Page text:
California’s Protection & Advocacy System Toll-Free (800) 776-5746
Your Right to Competitive Integrated Employment June 2015, Pub. #5539.01 People with disabilities have the same right to work at a job that pays them minimum wage or more, in a place that has people with and without disabilities working together, and provides chances to get raises and promotions, as people without disabilities. This is called Competitive Integrated Employment, or CIE. Only by earning a real wage can a person truly become self-sufficient and independent.1 The right to CIE is especially important for people with developmental and intellectual disabilities who are often given jobs earning far below minimum wage. If you want to earn more money, you have the right to seek CIE and earn at least minimum wage. In order to find CIE, people can choose activities and services that will help them reach this goal. CIE is the employment option that you should ask for from your regional center or the Department of Rehabilitation (DOR) as CIE allows you to be integrated in the community, work alongside people with a and without disabilities, and earn minimum wage or more.
What is Competitive Integrated Employment? The word “integrated” means having people with and without disabilities working together. “Competitive employment” means having a job where you are earning at least minimum wage, which is a competitive wage. So,
Minimum wage is currently $8 per hour in California, rises to $9/hour on July 1, 2014, and becomes $10/hour on January 1, 2016.
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CIE refers to a workplace where a person with a disability earns at least minimum wage, works with people without disabilities, and has the same pay, benefits, and opportunities for promotion as workers without disabilities.
Can I Get Help Finding and Keeping CIE? Yes, you can. If you want CIE, you should contact your regional center service coordinator and request an IPP meeting. Vocational or employment services are determined in an Individual Program Plan (IPP) meeting. It is important that the regional center develop an IPP that meets your needs and reflects your choices and preferences. The IPP meeting should be focused on you. This is called “person-centered planning,” an approach that works towards a future where you choose the type of work and setting that you want. More information on working with a regional center is contained below and is also contained in the Disability Rights California publication titled, Rights under the Lanterman Act: Regional Center Services for People with Developmental Disabilities, available online at http://www.disabilityrightsca.org/pubs/PublicationsRULAEnglish.htm.
What Happens To My SSI Benefits When I Go To Work? This is one of the most frequently asked questions by someone who gets Supplemental Security Income (SSI) and wants to work. The Social Security Administration (SSA) provides employment support and work incentive programs that can assist you in your work efforts. These employment supports/work incentives allow you to keep some, or all, of your SSI payments and Medi-Cal coverage while you work. For more information, you can visit the Social Security website at www.socialsecurity.gov or obtain a copy of the SSA publication, Redbook on Employment Supports. You can contact the Area Work Incentive Coordinator for SSA, the Work Incentive Planning and Assistance project in your area, as well as www.disabilitybenefit101.com. You can also contact the PABSS program at 800-776-5746 or visit the Disability Rights California Employment webpage at http://www.disabilityrightsca.org/pubs/PublicationsEmployment.htm.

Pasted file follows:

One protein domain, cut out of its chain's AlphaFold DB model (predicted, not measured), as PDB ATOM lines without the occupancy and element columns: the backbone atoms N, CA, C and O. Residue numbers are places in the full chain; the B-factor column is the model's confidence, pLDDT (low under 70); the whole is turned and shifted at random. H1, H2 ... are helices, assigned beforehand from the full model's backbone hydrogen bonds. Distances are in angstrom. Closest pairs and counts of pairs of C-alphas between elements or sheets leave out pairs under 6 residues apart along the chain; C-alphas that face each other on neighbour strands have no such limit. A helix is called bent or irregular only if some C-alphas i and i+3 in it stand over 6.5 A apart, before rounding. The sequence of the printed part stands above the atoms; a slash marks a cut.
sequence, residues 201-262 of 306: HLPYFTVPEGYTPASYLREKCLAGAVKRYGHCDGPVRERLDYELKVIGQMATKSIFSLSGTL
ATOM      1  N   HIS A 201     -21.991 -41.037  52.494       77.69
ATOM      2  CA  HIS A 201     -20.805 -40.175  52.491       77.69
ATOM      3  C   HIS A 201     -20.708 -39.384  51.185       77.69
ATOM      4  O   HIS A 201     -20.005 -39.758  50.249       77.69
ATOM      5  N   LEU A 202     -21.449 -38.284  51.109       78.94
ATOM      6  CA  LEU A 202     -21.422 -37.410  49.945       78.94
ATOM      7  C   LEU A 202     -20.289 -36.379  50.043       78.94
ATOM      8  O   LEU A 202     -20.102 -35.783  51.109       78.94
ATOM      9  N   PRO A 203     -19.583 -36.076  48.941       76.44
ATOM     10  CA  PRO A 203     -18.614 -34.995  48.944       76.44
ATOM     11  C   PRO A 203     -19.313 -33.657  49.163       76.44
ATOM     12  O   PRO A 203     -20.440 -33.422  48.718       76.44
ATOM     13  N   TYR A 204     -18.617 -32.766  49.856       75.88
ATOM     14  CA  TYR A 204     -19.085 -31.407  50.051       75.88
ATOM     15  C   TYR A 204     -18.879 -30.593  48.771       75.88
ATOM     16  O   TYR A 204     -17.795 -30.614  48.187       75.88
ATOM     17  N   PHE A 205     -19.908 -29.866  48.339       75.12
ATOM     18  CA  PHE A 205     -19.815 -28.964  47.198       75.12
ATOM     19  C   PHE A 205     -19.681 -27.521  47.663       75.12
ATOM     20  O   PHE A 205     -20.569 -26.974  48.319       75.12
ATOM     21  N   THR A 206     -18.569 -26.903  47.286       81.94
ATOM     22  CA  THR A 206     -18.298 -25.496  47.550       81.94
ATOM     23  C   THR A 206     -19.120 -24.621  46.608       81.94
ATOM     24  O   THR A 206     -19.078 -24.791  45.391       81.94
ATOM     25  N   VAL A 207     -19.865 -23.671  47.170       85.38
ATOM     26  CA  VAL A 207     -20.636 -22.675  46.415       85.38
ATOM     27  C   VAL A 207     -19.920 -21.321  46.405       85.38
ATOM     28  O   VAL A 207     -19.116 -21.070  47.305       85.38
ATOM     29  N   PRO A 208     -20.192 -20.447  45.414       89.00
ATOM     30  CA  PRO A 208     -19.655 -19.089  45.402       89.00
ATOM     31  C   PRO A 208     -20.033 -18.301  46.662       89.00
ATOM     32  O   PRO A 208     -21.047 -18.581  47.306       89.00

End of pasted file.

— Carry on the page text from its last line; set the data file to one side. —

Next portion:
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Conclusion – How to Seek CIE If you are connected to a regional center and want CIE, contact your regional center service coordinator and request an IPP meeting. The IPP should be focused on you; it should meet your needs and reflect your choices and preferences. At the IPP meeting, make it clear that Competitive, Integrated Employment, CIE, is your goal. The IPP meeting must be held within 30 days of your request. If you are 16 or older or have already completed your education, you should ask your regional center service coordinator for a Department of Rehabilitation (DOR) referral to get assistance in obtaining CIE. Regional centers are required to refer an adult consumer to a habilitation services provider if the consumer desires and needs habilitation services.
Who Can Help Me to Understand My Rights to CIE? Disability Rights California (DRC) helps people with disabilities throughout California. DRC has five legal offices in Sacramento, Fresno, Oakland, Los Angeles and San Diego. DRC staff can provide information about legal rights, referrals, training, education and legal representation. You may call DRC at (800) 776-5746 or TTY 1-800-719-5798; or go to http://www.disabilityrightsca.org. The Office of Client’s Rights and Advocacy (OCRA) at DRC also assists individuals with developmental disabilities who are clients of a regional center. You may contact OCRA at (800) 390-7032; or go to http://www.disabilityrightsca.org/pubs/501501.pdf
Disability Rights California is funded by a variety of sources, for a complete list of funders, go to http://www.disabilityrightsca.org/ Documents/ListofGrantsAndContracts.html.